The arrival of any new Zelda game is always guaranteed to send millions of diehard fans squeeing in unison. The arrival of an official sequel to 1991's legendary A Link to the Past might well have caused a dangerous serotonin overload.
And at Nintendo's hand-on event today in London, we got an unexpected early opportunity to sample one of the game's levels ahead of the title's release, later this year.
Dropped in at the ground level of a non-descript dungeon, it becomes immediately apparent that the task at hand is to ascend to higher floors.
Armed with a sword, hammer, and a bow & arrow, you find your path obstructed by a row of smiley-faced red blocks. But their chuckles of derision quickly change to desolate frowns if you whack them into the ground with your enormous mallet.
Better still, this temporarily removes the obstacle, allowing you to pass unhindered and explore more of your surroundings. Of course, being a Zelda game, there are plenty of switches to flick and buttons to press, and a modicum of experimentation soon reveals that hitting buttons of a given colour causes the corresponding row of same-coloured blocks to lower.
But pressing switches only gets you so far in this unusually designed title. Move Link up to a wall, and the game invites the player to press A to ‘merge', which transforms our green-hatted hero into a two dimensional sketch.
At this point the game's isometric perspective automatically shifts slightly to give you a better view, and you're able to move left or right around the walls.
This not only looks pretty cool, but is an integral part of the level design, and allows Link to access parts of the level that are otherwise out of reach.
But this ability to switch into ‘sketch form' is somewhat limited, because you can only remain in 2D for about ten seconds. Once the green time meter in the bottom left of the screen is depleted, Link pops back into his default form, and you have to wait a few more seconds for the time meter to replenish.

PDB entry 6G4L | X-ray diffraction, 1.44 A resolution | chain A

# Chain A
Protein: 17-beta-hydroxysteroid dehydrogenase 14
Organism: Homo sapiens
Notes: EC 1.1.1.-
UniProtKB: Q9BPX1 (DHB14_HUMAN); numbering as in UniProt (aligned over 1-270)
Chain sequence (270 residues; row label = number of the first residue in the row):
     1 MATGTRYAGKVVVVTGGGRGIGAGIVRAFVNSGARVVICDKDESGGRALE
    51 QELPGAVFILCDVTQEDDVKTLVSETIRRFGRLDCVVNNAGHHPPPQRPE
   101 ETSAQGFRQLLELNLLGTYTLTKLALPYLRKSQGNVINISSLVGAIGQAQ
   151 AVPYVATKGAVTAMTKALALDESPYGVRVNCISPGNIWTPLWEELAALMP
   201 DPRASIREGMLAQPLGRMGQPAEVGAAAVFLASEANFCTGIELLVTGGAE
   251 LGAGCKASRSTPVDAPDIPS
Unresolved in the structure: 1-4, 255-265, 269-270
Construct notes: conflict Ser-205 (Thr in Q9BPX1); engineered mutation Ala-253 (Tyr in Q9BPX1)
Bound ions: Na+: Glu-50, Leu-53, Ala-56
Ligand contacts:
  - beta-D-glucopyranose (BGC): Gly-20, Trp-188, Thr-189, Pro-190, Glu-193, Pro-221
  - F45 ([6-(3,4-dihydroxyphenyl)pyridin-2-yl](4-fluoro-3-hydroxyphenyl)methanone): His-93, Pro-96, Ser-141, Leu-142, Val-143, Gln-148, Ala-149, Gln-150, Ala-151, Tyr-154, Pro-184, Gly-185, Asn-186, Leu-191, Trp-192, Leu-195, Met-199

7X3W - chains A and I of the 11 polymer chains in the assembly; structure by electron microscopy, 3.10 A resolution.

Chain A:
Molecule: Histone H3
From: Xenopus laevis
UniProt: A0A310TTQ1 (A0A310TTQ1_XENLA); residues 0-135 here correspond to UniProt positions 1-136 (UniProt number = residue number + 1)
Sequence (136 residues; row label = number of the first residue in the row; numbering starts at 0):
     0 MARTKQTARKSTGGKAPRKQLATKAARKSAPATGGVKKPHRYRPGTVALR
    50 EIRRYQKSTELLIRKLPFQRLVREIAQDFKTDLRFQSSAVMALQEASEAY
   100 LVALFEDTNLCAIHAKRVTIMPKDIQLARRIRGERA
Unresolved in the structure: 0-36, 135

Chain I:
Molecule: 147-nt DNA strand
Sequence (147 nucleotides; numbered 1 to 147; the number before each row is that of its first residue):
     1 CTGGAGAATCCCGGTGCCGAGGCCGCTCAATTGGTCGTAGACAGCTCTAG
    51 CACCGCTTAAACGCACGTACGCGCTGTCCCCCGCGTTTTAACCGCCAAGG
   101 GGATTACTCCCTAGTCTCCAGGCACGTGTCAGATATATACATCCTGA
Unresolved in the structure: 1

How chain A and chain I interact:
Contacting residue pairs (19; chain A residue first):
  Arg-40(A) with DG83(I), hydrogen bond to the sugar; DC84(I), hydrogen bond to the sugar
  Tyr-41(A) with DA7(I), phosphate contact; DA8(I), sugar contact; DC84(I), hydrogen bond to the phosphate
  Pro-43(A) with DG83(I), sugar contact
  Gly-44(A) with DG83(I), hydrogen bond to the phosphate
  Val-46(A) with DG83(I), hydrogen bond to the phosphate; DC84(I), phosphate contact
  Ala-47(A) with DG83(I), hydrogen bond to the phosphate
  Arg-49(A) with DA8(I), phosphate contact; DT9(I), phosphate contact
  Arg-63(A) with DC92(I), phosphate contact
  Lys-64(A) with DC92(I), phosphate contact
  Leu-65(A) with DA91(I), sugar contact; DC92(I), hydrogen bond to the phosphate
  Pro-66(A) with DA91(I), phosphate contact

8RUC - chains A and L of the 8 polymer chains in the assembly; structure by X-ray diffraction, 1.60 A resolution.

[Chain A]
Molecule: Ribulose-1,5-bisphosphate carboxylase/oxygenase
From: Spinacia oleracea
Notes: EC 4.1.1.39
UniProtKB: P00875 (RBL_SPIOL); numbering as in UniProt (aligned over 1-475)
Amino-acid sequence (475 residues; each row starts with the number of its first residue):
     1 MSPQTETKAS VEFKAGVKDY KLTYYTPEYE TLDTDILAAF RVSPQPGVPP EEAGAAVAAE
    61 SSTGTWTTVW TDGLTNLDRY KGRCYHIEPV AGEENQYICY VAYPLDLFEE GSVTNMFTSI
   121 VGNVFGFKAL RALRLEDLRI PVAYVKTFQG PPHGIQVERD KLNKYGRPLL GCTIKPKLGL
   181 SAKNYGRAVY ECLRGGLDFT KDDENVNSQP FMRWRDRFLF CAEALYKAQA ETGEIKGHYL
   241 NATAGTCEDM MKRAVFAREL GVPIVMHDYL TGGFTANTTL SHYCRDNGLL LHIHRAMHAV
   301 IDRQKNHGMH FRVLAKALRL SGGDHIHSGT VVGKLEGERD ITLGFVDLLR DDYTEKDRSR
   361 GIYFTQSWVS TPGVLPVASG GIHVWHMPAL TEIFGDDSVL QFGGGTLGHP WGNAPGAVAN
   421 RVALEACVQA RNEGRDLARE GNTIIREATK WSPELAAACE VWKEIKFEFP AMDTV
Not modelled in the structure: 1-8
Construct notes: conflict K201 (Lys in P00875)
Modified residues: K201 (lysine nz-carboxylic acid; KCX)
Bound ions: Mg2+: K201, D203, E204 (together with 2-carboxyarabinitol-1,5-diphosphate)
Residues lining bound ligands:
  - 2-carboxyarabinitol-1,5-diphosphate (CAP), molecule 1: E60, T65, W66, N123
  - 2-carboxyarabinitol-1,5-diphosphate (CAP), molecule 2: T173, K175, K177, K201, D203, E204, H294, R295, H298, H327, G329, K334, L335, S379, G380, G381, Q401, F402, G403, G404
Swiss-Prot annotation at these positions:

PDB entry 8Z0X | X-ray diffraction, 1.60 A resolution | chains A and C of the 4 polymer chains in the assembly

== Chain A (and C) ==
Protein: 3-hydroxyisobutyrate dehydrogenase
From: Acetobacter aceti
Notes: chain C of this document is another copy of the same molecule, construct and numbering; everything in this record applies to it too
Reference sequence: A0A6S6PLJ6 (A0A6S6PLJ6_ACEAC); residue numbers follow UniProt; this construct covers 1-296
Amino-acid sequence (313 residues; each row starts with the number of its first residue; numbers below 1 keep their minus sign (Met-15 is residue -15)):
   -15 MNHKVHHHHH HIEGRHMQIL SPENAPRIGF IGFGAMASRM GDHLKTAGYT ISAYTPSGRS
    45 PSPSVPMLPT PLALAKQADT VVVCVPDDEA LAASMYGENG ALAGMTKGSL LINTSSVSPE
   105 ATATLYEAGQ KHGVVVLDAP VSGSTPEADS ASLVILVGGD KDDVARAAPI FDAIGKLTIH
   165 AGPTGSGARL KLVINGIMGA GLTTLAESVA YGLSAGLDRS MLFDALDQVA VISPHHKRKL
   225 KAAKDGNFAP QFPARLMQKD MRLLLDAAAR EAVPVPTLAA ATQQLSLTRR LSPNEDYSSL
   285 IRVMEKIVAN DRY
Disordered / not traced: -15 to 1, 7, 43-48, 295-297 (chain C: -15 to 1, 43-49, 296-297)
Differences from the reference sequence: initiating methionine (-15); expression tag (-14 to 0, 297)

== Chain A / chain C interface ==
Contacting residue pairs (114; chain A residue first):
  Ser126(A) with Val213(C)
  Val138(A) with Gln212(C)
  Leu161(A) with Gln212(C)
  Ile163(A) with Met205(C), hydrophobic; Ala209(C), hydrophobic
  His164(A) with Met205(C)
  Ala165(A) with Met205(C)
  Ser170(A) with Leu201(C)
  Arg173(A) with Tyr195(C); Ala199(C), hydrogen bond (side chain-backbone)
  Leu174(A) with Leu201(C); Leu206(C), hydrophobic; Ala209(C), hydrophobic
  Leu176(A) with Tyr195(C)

Once you've managed to progress to a previously inaccessible part of the level, you'll find more smiley faces to hammer down. But smacking them in the face has another purpose, because if you stand on top of them once they're flat, they'll eventually spring back and launch Link into the air in the process.
Naturally, when you come across an bigger version of these smiley faces, you'll know what to expect, and over the course of this level's 10 floors, you'll repeatedly utilise them to launch Link up another floor.
Edge of time
Sometimes, though, you have to venture outside of the confines of the perimeter of the dungeon, and clamber onto moving floorways that work their way around the edges.
As you might expect, you also come across walls that block your path, and disrupt your ride around the building. But by utilising your sketch form, you can run around the wall that blocks you, and rejoin the moving floor when it appears on the other side.
It's this kind of unexpected design excellence that instantly endears you to the game, and the rest of the level is chock full of similar moments of genius that leave you sporting a satisfied grin.
Later on, you find yourself having to attach Link's sketch form onto the side of a moving lift, before switching back to his 3D form in time to sneak onto a nearby ledge.
With the usual level of exploration and persistence, you'll swat skeletons into oblivion, dodge spinning spike traps, and grab the keys necessary to grant access to higher floors.
Once you ascend to the top floor of the dungeon, the inevitable boss battle kick in - in this case, an angry whirling, segmented caterpillar, complete with ‘hit me' red tail. After half a dozen well-placed swats with Link's sword, it reels in agony, explodes and our work is done for the day. Hurrah.
From this all-too-brief demo, it's safe to assume that 3DS owners are in for a real treat. With its form-switching mechanics woven into the traditional puzzle-laced dungeon design, there's an instant freshness to the gameplay that dispels any notion of Nintendo delivering a by-the-numbers experience.
Although there's no word on other new mechanics, or how other dungeon types will work, or the more traditional overworld gameplay, there's likely to be much more to the new Zelda than we've seen so far.
In terms of the game's visual signature, it's apparent that Nintendo hasn't merely tried to slavishly replicate the SNES-era top-down visuals of A Link to the Past.
In many respects, the top-down isometric approach is certainly reminiscent of the 16-bit style, but reinterpreted using 3D character models and textured environments. It's an approach that should keep diehard followers happy, without looking too dated.
Overall, we came away very excited about what Nintendo has in store for us, and can't wait to see more of the game later this year.